Just because deodorant marketed toward men and women are separated, it doesn't mean they're different. It's literally a marketing ploy! The only difference is that the women's deodorant comes in lighter colors and are cucumber, powder, and floral scented while the men's ones come in darker colors and have really intense scent names like WINTERFROST RUSH or ALPINE FRESH. If you like the scent of Old Spice better than Secret, go off, sis. If you prefer the smell of cucumbers over cloves, stick to the feminine scented ones. It's not that deep. Okay, this had me absolutely shook: Some people don't get smelly under their pits. It's all comes down to a gene called ABCC11, which was the subject of experiments several years ago which initially had nothing to do with underarm odor at all. Scientists discovered that those with the aforementioned gene tend to produce dry earwax instead of wet earwax. They also discovered that people with dry earwax lack a chemical in their pits that bacteria are attracted to; that bacteria produces nasty underarm odor. Cool, right? Unfortunately, this genetic anomaly only characterizes a very small percent of the population, so chances are...your pits reek and you need deodorant. But if you've noticed that your pits really don't smell bad without deodorant, then maybe you don't need to make it a part of your daily routine. If sweat is a concern, stick to scent-free antiperspirants instead of overwhelming rose-cucumber-honey-baby-powder smelling deodorant.

Pinterest

Applying Anti-Perspirant Deodorant When You're Already Sweaty AF

This seems like it makes sense. You're sweating like nuts and you want to keep your sweating to a minimum, so you apply more deodorant. Sorry, it's not going to work. Remember how I said that you're the least sweaty at night, so your anti-perspirant can be incredibly beneficial if you apply it at that time? The mechanism used to stifle your sweat glands just can't do what they need to do when you're already sweating up a storm. You're better off just leaving your pits be.

Some Girls

Assuming You Smell Bad Enough To Warrant Fragrant Deodorant In The First Place

Okay, this had me absolutely shook: Some people don't get smelly under their pits. It's all comes down to a gene called ABCC11, which was the subject of experiments several years ago which initially had nothing to do with underarm odor at all. Scientists discovered that those with the aforementioned gene tend to produce dry earwax instead of wet earwax. They also discovered that people with dry earwax lack a chemical in their pits that bacteria are attracted to; that bacteria produces nasty underarm odor. Cool, right? Unfortunately, this genetic anomaly only characterizes a very small percent of the population, so chances are...your pits reek and you need deodorant. But if you've noticed that your pits really don't smell bad without deodorant, then maybe you don't need to make it a part of your daily routine. If sweat is a concern, stick to scent-free antiperspirants instead of overwhelming rose-cucumber-honey-baby-powder smelling deodorant. Okay, this had me absolutely shook: Some people don't get smelly under their pits. It's all comes down to a gene called ABCC11, which was the subject of experiments several years ago which initially had nothing to do with underarm odor at all. Scientists discovered that those with the aforementioned gene tend to produce dry earwax instead of wet earwax. They also discovered that people with dry earwax lack a chemical in their pits that bacteria are attracted to; that bacteria produces nasty underarm odor. Cool, right? Unfortunately, this genetic anomaly only characterizes a very small percent of the population, so chances are...your pits reek and you need deodorant. But if you've noticed that your pits really don't smell bad without deodorant, then maybe you don't need to make it a part of your daily routine. If sweat is a concern, stick to scent-free antiperspirants instead of overwhelming rose-cucumber-honey-baby-powder smelling deodorant.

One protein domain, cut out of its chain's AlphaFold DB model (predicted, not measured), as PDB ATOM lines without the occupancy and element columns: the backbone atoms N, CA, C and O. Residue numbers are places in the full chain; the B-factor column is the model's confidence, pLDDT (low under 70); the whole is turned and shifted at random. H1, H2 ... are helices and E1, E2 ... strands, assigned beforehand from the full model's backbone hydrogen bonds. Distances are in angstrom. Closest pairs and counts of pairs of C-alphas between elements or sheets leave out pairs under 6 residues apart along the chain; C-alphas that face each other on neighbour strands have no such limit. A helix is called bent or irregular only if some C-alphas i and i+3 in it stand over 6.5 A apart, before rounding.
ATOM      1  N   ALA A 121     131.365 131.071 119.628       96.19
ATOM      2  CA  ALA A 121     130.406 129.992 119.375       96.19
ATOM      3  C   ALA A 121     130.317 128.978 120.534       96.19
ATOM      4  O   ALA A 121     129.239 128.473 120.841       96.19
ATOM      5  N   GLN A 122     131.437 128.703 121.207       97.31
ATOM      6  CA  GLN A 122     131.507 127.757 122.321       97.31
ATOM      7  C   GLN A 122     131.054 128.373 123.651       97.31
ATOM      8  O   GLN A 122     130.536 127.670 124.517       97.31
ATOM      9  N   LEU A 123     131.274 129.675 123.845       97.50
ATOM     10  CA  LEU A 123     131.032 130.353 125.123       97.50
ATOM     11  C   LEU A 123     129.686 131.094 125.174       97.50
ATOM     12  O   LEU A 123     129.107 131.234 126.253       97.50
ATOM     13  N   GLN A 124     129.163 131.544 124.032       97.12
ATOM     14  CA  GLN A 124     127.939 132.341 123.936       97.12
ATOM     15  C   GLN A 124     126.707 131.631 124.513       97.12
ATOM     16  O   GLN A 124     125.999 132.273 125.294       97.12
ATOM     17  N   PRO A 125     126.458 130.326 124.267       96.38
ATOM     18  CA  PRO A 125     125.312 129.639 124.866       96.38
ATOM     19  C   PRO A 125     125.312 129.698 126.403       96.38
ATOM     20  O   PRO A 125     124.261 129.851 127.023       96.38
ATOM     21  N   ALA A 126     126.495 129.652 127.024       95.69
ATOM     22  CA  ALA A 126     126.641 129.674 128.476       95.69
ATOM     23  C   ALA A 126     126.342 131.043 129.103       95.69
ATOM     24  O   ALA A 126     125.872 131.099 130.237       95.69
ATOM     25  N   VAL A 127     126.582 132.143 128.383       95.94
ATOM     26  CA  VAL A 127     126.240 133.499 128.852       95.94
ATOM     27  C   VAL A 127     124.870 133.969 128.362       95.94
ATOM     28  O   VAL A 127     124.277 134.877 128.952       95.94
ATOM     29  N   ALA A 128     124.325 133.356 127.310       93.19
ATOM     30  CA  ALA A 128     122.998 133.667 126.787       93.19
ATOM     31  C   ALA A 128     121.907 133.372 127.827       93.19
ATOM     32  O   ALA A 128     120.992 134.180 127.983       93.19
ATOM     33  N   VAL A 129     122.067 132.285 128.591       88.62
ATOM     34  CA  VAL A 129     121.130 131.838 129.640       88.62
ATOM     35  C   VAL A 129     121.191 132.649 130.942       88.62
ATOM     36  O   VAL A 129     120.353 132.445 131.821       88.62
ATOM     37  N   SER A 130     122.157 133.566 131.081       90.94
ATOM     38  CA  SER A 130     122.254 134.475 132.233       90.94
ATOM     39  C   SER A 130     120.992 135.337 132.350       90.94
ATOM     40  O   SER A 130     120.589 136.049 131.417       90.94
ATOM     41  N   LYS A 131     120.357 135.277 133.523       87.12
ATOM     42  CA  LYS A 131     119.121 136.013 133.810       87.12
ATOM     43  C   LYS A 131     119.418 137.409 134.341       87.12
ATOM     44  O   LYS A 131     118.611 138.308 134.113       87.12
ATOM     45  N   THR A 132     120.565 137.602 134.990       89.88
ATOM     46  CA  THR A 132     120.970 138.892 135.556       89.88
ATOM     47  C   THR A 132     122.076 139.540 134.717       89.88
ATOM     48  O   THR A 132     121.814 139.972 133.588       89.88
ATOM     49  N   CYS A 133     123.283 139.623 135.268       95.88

Pinterest

Do you already wear deodorant at night? Do you have a preference toward solid sticks or gels? Tell us in the comments!

You can follow the author, Ashley Reese, on Twitter or Instagram. Don’t worry, she doesn’t bite!